Standing on the shoulders of giants

In a post the other day, I talked about how trying to decide which art is best is kind of silly, especially when thinking about what we do as an "art". Then Sensei Strange talked about the evolution of an art as compared to the koryu schools, who would like to keep things pretty much as they had been done for centuries. Both of us even mentioned Picasso, and it reminded me of something.

In college, where I studied graphic design, there would always be students who wanted to push the envelope with their work, like with typography, for example. They'd seen the likes of designer David Carson, who got all crazy with type, grunged it up, used numbers for letters, and completely turned it on it's head in ways that had never been seen before, and wanted to do take the same kind of creative leaps. The professors, meanwhile, had a bit of a challenge on their hands.


On one hand, they didn't want to stifle a young student's creative urges. They didn't want to say, No, stop thinking outside the box and conform to the way designers have been laying out type for centuries.

On the other hand, while getting crazy with your typography may look cool, if you've failed to communication a specific message to your audience (because they can't read the dumb thing, for instance), then ultimately, the whole design has failed. In other words, the Rules, the ones that have been around for centuries, where developed for a reason. Typographers learned from centuries of practice what will communicate effectively, and what won't.

In short, what the professors always told us was this: Learn the rules, master the rules, then learn how and when to break them.

Pascal Krieger described this process in his book "Jodo: The Way of the Stick" as Shu-Ha-Ri, the natural progression of apprenticeship, practice and mastery (not just in martial arts, but in any craft). In the first stage, shu, the student does exactly what his sensei tells him to do, over and over, sometimes without explanation. In the ha stage, the student breaks free, teaching on his own, learning new things and meeting people who have a different approach to the craft, although his style is still heavily influenced by his teacher. In the last stage, ri, the craftsman can return to his master and perhaps succeed him eventually, or more likely, he will want to do his own thing, to create a personal style based on his own ideas.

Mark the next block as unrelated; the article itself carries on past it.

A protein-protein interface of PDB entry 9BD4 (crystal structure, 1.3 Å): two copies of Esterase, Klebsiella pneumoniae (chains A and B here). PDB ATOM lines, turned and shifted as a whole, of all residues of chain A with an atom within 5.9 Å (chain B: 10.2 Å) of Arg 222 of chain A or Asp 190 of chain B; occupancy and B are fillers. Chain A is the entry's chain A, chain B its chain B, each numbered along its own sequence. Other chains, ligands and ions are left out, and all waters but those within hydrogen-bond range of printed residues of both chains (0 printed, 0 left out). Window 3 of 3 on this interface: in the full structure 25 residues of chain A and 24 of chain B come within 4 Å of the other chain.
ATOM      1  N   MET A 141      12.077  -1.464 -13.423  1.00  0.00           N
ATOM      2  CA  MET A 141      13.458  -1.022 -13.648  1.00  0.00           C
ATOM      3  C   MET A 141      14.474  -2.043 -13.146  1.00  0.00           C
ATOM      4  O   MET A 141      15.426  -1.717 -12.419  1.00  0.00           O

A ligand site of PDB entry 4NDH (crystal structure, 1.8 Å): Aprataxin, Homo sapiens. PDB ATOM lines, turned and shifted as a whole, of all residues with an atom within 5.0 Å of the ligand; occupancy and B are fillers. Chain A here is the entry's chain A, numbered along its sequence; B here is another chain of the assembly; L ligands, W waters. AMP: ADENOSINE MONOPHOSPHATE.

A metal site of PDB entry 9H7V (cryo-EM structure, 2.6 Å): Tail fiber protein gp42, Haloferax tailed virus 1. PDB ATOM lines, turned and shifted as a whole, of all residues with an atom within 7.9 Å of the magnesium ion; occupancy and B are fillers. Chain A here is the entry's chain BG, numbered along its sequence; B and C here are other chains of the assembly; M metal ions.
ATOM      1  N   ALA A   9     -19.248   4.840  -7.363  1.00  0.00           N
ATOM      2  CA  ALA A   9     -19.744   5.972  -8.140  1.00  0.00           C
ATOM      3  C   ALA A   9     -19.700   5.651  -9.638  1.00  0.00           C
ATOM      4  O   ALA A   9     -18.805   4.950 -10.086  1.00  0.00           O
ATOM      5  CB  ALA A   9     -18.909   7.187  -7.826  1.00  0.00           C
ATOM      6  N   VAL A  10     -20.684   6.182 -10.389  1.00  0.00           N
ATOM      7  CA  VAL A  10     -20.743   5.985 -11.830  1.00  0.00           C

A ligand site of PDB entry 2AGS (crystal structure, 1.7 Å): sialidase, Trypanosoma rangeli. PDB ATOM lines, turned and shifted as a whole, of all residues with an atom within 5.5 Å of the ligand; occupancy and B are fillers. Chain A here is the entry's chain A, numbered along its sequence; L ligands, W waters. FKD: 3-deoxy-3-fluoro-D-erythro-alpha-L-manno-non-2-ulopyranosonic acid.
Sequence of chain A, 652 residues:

Let's take a look at Picasso again. Here are a few examples of his work as a young student:


Not what we typically think of when we think of Picasso, right? Who knew he could actually draw that well? (He was actually much better than his classmates and his own artist father even as a child.) But this is where he started, where all of us start—learning the Rules, the traditions, the way it's been done for centuries, because, well, there's a good reason why they do it that way.

It was only after "learning the rules" that he could find ways to break them. And what he did shook up the art world; no one had never seen anything quite like it before.


Even today, many people stand in front of his paintings in a museum and say, "Phh! Look at that! The figures are all crooked, the eyes are messed up. I could do that in about five minutes!"

But could you? I mean, really, could you? I always want to shove a paint brush and a canvas into the hands of those people and tell them simply: "Okay, show me. Go ahead."

I seriously doubt they could. What looks so deceptively simple, so new and fresh, is really the result of a long, intensive study and mastery of the old, which then gives birth to the inevitable personal expression. That's what I think of when I watch Ueshiba. That's what I think of when I see Picasso. And artists from both worlds have continued to build on what they did, to experiment, to push it further each one generation to the next.

The art world would suffer and stagnate if everyone simply learned to paint like Picasso did, right? If we learned anything from him, it's not how to paint, but how to learn to paint.

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